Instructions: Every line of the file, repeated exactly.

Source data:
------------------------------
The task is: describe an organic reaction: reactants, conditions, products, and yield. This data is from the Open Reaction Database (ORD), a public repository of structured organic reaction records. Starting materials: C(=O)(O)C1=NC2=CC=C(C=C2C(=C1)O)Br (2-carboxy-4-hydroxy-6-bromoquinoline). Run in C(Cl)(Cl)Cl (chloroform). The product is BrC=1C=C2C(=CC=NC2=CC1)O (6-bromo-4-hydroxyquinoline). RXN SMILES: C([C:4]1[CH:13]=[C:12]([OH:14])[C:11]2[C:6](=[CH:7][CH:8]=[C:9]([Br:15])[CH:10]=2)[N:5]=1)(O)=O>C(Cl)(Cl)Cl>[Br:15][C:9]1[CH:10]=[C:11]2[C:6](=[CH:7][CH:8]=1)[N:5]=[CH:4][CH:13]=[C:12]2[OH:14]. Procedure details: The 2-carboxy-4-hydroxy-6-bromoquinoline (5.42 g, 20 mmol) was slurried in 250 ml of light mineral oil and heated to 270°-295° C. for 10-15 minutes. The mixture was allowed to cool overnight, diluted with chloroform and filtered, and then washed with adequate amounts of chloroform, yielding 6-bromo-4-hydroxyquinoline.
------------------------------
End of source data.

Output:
The task is: describe an organic reaction: reactants, conditions, products, and yield. This data is from the Open Reaction Database (ORD), a public repository of structured organic reaction records. Starting materials: C(=O)(O)C1=NC2=CC=C(C=C2C(=C1)O)Br (2-carboxy-4-hydroxy-6-bromoquinoline). Run in C(Cl)(Cl)Cl (chloroform). The product is BrC=1C=C2C(=CC=NC2=CC1)O (6-bromo-4-hydroxyquinoline). RXN SMILES: C([C:4]1[CH:13]=[C:12]([OH:14])[C:11]2[C:6](=[CH:7][CH:8]=[C:9]([Br:15])[CH:10]=2)[N:5]=1)(O)=O>C(Cl)(Cl)Cl>[Br:15][C:9]1[CH:10]=[C:11]2[C:6](=[CH:7][CH:8]=1)[N:5]=[CH:4][CH:13]=[C:12]2[OH:14]. Procedure details: The 2-carboxy-4-hydroxy-6-bromoquinoline (5.42 g, 20 mmol) was slurried in 250 ml of light mineral oil and heated to 270°-295° C. for 10-15 minutes. The mixture was allowed to cool overnight, diluted with chloroform and filtered, and then washed with adequate amounts of chloroform, yielding 6-bromo-4-hydroxyquinoline.